One of the foundational ideas in massage and other body work is the concept of effleurage. This is the method of making longer strokes or circular motions with the palm, finger pads, and thumb over larger areas of the client’s body or muscle groups. It is a gentle contact, and a great way to start (and conclude) a treatment. It is thought to produce physiological responses in the patient that benefit the treatment. Not to mention the relief of myofascial pain.
The word effleurage comes from the French: “to touch lightly.”
It is thought that effleurage acts in several ways to help get the treatment underway. It encourages relaxation and stimulates blood flow in the treatment area. It is also thought to stimulate the lymphatic system, the body’s system of removing waste products.
Traditionally the direction of strokes in effleurage begin at the lower end of the muscle group and continue upward towards the heart. The thought is that this encourages blood flow to the heart and lymphatic system, thereby removing toxins. This lymphatic drainage is thought to also stimulate the immune system.
Effleurage is also thought to trigger the parasympathetic nervous system, which releases positive hormones into the bloodstream. These include serotonin, endorphins, and dopamine. Their release helps to raise the temperature and lower the heart rate. This kind of relaxation can benefit the treatment that follows.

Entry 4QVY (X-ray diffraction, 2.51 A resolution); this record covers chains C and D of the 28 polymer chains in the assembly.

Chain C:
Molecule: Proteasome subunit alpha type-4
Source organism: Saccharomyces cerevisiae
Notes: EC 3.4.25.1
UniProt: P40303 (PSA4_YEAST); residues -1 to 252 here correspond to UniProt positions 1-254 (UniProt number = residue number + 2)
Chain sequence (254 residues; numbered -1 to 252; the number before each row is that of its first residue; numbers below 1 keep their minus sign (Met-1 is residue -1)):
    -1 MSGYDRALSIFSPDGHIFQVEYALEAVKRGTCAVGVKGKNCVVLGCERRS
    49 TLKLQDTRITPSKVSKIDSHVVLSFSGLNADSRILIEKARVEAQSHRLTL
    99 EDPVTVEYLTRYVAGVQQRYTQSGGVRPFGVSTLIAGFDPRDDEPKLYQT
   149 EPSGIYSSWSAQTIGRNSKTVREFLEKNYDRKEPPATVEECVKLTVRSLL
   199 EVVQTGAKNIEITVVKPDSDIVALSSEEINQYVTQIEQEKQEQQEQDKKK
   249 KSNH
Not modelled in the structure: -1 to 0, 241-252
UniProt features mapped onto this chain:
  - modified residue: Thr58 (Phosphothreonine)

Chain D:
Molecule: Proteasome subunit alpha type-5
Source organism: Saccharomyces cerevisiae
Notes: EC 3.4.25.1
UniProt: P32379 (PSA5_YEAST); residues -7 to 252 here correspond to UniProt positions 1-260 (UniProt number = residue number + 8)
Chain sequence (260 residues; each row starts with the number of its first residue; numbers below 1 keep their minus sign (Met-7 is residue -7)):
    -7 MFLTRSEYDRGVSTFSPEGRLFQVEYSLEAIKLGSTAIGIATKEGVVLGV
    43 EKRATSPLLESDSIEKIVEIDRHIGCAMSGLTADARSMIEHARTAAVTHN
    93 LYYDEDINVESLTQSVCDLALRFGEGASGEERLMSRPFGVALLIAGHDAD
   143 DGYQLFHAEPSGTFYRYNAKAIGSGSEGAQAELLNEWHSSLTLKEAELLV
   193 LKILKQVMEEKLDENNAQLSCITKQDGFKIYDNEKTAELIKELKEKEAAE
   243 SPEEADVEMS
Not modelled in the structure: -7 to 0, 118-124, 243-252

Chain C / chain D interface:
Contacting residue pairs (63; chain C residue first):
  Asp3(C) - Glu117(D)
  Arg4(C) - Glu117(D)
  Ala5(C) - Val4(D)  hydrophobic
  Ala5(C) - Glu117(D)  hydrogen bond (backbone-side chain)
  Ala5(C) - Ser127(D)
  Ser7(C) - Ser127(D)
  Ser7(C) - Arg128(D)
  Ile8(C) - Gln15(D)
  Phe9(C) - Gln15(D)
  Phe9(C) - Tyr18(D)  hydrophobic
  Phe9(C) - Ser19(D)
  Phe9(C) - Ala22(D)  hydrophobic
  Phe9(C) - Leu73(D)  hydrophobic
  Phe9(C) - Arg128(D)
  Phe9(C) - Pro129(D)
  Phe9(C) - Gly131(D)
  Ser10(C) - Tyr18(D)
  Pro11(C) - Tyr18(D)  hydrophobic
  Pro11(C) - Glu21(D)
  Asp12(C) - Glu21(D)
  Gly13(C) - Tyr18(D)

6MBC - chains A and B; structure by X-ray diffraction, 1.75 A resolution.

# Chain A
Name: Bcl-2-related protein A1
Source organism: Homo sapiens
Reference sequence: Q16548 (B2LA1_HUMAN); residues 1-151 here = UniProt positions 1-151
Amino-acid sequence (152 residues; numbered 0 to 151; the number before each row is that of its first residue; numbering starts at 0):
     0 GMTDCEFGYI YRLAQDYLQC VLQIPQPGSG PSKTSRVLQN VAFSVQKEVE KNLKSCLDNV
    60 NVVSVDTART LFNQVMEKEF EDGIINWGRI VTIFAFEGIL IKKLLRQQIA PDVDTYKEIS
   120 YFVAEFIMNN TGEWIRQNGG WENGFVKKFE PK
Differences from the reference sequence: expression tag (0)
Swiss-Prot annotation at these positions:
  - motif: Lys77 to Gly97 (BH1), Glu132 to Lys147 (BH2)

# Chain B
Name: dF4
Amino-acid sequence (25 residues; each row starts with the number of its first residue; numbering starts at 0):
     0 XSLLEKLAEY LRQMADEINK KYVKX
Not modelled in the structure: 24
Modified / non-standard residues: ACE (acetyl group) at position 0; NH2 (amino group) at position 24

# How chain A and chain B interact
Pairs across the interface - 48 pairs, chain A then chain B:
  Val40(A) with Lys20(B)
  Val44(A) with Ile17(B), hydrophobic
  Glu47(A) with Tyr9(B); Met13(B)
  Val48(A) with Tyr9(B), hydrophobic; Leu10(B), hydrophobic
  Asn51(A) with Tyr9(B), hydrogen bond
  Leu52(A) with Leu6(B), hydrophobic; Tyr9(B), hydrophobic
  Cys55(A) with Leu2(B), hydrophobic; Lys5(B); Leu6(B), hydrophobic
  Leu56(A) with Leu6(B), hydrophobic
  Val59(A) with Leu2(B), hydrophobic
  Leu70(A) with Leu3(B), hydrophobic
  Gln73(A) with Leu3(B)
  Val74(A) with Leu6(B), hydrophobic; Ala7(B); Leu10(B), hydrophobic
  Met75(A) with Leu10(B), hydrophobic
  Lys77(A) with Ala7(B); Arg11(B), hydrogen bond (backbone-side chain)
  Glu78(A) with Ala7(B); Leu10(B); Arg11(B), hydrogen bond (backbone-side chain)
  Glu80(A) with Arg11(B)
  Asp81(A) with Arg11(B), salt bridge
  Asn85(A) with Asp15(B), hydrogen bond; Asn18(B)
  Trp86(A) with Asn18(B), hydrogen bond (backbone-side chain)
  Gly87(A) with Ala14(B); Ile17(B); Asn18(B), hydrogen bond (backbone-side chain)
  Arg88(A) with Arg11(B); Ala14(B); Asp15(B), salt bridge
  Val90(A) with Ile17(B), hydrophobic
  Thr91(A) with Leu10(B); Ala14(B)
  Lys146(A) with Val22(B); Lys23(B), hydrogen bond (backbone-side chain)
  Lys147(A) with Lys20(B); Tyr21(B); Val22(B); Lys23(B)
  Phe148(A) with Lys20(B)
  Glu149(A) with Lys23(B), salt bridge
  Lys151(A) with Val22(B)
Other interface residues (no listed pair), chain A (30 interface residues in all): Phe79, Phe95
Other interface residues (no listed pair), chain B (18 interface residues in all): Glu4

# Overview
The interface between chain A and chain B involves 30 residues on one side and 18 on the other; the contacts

Larger Muscle Groups
To begin a treatment the therapist might apply effleurage massage to the major muscle groups of the arms, upper back and shoulders, lower back, thighs, and calf muscles. Once the areas are relaxed and stimulated, more focused pressure is applied to specific muscles and fascial tissue.
It can be helpful, but is not always necessary, to use a massage lotion, oil, or cream for this phase of the massage. Depending on the client’s and therapist’s preferences, it may not be called for.
Depending on the methods used, massage treatments can be quite intense for the patient. Strong pressure may be applied to tissues, causing temporary pain, especially in the case of deep tissue massage, thumping, and trigger point therapy. Finishing a treatment with a second round of effleurage helps the patient relax again, and return to a state of calm. This second round may also help wipe away any residue of lotions, oils, or gels from the client’s skin.